National Security

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America’s top foreign policy goal must be to defend our citizens and our homeland from foreign threats. Combating terrorism and preventing future terrorist attacks remain national priorities, and we must oppose the policies of oppressive regimes who threaten the interests of the United States and our allies. Governments that empower violent extremists, abuse their own people, or threaten the safety of Americans are of the utmost concern. I have always voted to ensure the brave men and women of our Armed Forces have the resources and training necessary to succeed on and off the battlefield. 

Keeping our Homeland Safe and Opposing Threats to the United States

I joined forces with U.S. Senator Debbie Stabenow, D-Lansing, and the entire Michigan Congressional Delegation in working in support of bringing a new cyber mission to Battle Creek, Michigan. In December of 2015, it was announced that Michigan Air National Guard's 110th Attack Wing, stationed in Battle Creek, would be the new host of a Cyber Operations Squadron. This new Cyber Squadron puts Southwest Michigan on the front lines of protecting our nation against the ever-evolving threat of cyberattacks.

Additionally, I supported the passage of the bipartisan National Defense Authorization Act which gives our men and women in the military the tools they need to do their jobs. It also requires the president to come up with a plan to take on the very real threat of terrorist groups like ISIS.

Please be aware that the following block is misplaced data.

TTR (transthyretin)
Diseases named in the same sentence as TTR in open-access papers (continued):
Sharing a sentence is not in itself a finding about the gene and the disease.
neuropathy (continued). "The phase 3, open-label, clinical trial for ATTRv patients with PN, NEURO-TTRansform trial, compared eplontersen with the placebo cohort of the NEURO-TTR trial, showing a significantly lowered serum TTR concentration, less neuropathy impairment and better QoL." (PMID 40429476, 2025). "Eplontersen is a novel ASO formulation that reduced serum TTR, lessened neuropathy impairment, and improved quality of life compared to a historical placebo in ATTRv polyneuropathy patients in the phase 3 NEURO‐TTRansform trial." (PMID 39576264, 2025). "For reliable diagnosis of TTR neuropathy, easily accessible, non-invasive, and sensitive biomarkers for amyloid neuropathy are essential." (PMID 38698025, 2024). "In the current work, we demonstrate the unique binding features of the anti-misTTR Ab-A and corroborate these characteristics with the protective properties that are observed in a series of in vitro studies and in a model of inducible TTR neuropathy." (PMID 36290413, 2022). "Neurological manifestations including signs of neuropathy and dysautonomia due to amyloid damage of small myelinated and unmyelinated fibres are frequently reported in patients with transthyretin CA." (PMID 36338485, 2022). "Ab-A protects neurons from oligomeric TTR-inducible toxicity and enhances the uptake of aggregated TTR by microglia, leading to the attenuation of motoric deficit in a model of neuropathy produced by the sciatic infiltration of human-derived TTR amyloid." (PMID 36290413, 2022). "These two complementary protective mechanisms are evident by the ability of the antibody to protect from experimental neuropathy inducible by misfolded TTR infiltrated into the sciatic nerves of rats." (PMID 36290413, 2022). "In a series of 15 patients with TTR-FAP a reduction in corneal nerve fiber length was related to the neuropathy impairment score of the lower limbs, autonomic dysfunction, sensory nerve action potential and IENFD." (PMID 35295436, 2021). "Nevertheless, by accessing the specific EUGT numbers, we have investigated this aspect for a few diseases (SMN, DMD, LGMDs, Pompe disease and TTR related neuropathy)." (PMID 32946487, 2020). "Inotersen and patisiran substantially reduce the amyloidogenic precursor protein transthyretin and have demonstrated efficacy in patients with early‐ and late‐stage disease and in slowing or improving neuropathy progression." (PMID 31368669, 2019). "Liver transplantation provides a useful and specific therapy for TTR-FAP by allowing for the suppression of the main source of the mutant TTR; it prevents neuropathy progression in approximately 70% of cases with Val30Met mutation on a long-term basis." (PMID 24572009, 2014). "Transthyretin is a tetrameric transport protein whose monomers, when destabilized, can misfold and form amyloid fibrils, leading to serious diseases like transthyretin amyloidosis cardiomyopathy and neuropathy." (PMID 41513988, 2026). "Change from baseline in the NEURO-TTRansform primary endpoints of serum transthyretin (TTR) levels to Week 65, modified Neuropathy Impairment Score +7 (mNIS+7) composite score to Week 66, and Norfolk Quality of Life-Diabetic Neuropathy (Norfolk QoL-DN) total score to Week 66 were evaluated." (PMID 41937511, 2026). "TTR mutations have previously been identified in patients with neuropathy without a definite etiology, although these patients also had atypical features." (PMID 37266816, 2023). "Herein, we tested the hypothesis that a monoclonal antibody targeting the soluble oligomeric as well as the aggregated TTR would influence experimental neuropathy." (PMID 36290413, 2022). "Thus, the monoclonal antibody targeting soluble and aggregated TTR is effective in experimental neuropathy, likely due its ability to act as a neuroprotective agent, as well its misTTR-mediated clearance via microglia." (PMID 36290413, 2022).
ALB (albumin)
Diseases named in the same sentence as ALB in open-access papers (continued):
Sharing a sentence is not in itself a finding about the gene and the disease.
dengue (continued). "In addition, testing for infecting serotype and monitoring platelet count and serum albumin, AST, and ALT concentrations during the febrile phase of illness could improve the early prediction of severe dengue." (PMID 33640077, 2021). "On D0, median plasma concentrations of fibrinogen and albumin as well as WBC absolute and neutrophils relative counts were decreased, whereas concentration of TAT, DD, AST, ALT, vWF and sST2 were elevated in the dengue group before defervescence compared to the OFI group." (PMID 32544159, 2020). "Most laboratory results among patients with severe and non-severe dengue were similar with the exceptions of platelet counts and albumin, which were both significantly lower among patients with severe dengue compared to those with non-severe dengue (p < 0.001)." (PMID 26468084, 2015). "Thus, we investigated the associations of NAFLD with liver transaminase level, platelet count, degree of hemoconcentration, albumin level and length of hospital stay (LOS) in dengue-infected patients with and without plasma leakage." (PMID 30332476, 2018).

I am also pleased that our military engagement in Iraq has ended and our presence in Afghanistan is drawing to a close. Having visited both countries, I have some understanding of the complex and enormous challenges in these regions. In Afghanistan, our armed forces have a clear and focused goal: stop the ability of the Taliban to provide a safe haven to al Qaeda, and stop al Qaeda’s use of Afghanistan as a base of operations for terrorist activities. I look forward to the day our troops return home safely. 

As situations in the Middle East, the South China Sea, and around the globe evolve, it’s important to keep close the lessons learned from Iraq and Afghanistan. Committing our military forces to unknown challenges in the Middle East or anywhere – without a clear objective – places our service men and women at risk and jeopardizes the progress that citizens in these countries have fought for. Any future sustained military commitments require the input of Congress and the American public.   

The United States and its allies must also contend with threats posed by hostile regimes like Iran, North Korea, and Syria. I have supported numerous efforts to impose sanctions against rogue states like these for their illegal weapons programs, support of terrorist organizations, and widespread human rights abuses.

Foreign Aid and Refugees

In light of our current fiscal situation, I believe we must scrutinize all foreign aid to ensure it is only going to the most deserving causes and nations. Foreign aid is an important tool in advancing U.S. and global security, and we must ensure we are making the best possible use of taxpayer dollars. Supporting refugees also falls into this category. The U.S. has a long and proud history of supporting refugees and being a haven for persecuted people. We should continue that tradition while we review and improve security measures to uphold our duty to the American people.

Russia Investigations